Supercells




Supercell is the name given to a continuously rotating updraft deep within a severe thunderstorm (a mesocyclone) and looks downright scary. They are usually isolated storms, which can last for hours, and sometimes can split in two, with one storm going to the left of the wind and one to the right. They can spout huge amounts of hail, rain and wind and are often responsible for tornados, though they can also occur without tornados. Supercells are often carriers of giant hailstones and although they can occur anywhere in the world they’re most frequent in the Great Plains of the US. (photo by Mark Humpage)


Fire Whirls





A fire whirl, also known as fire devil or fire tornado, is a rare phenomenon in which a fire, under certain conditions --depending on air temperature and currents--, acquires a vertical vorticity and forms a whirl, or a tornado-like effect of a vertically oriented rotating column of air. Fire whirls often occur during bush fires. Vertical rotating columns of fire form when the air currents and temperature are just right, creating a tornado-like effect. They can be as high as 30 to 200 ft tall and up to 10 ft wide but only last a few minutes, although some can last for longer if the winds are strong.


Ice Circles





A rare phenomenon usually only seen in extremely cold countries, scientists generally accept that Ice Circles are formed when surface ice gathers in the center of a body of water rather than the edges. A slow moving river current can create a slow turning eddy, which rotates, forming an ice disc. Very slowly the edges are ground down until a gap is formed between the eddy and the surrounding ice. These ice circles have been seen with diameters of over 500 feet and can also at times be found in clusters and groups at different sizes. (Photo by Brook Tyler)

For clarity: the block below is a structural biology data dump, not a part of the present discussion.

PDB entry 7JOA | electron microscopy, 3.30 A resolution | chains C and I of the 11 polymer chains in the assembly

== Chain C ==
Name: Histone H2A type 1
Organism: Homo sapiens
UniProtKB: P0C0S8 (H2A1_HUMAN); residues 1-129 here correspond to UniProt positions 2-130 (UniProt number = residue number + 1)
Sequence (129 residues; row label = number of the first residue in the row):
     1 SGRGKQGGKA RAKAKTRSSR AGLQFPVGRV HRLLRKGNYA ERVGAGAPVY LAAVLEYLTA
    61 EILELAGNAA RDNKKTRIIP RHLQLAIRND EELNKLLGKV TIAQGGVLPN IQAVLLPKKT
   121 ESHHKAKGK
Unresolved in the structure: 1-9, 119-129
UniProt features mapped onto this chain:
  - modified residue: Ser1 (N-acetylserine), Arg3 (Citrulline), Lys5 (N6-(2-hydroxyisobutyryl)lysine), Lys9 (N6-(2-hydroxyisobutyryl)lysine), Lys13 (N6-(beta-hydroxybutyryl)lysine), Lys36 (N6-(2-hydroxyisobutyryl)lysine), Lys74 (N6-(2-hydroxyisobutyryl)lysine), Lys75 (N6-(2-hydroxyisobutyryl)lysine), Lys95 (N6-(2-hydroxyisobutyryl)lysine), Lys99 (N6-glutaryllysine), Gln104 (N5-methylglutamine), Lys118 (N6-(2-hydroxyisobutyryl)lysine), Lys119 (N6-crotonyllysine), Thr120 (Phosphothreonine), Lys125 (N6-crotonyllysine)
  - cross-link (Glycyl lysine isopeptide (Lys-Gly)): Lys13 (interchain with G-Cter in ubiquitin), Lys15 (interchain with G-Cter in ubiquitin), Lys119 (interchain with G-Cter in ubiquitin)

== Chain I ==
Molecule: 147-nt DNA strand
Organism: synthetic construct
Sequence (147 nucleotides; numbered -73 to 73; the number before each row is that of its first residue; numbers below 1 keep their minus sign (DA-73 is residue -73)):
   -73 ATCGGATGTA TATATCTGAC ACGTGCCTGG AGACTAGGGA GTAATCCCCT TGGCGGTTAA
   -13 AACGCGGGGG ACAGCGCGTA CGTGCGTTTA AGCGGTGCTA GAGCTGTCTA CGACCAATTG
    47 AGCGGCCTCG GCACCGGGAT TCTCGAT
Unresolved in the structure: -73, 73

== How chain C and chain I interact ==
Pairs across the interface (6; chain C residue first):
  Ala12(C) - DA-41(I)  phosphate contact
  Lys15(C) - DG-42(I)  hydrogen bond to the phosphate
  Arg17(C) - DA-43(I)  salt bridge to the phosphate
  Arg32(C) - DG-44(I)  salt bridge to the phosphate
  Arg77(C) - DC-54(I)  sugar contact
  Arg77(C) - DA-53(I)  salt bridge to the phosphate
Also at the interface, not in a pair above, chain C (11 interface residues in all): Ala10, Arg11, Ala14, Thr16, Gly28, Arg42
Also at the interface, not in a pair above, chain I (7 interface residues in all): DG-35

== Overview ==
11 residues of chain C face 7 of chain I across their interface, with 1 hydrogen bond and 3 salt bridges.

Gravity Waves




The undulating pattern of a Gravity Wave is caused by air displaced in the vertical plain, usually as a result of updrafts coming off the mountains or during thunderstorms. A wave pattern will only be generated when the updraft air is forced into a stable air pocket. The upward momentum of the draft triggers into the air pocket causes changes in the atmosphere, altering the fluid dynamics. Nature then tries to restore the fluid changes within the atmosphere, which present in a visible oscillating pattern within the cloud. (Photo by: NASA)


Hums




"The Hum" is the common name of a series of phenomena involving a persistent and invasive low-frequency humming noise not audible to all people. Hums have been reported in various geographical locations. In some cases a source has been located. A well-known case was reported in Taos, New Mexico, and thus the Hum is sometimes called the Taos Hum. They have been reported all over the world, especially in Europe: a Hum on the Big Island of Hawaii, typically related to volcanic action, is heard in locations dozens of miles apart. The Hum is most often described as sounding somewhat like a distant idling diesel engine. Difficult to detect with microphones, its source and nature are unknown.


Source

[edit on 31-8-2009 by phi1618]

[edit on 31-8-2009 by phi1618]




posted on Aug, 31 2009 @ 10:19 PM
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saw this online and thought i would share this with everyone on ATS, its really amazing some of the ones listed in the OP, personally i have never seen the ice circles or seen spinning ice before. Really amazing stuff from mother nature.
enjoy



posted on Aug, 31 2009 @ 10:32 PM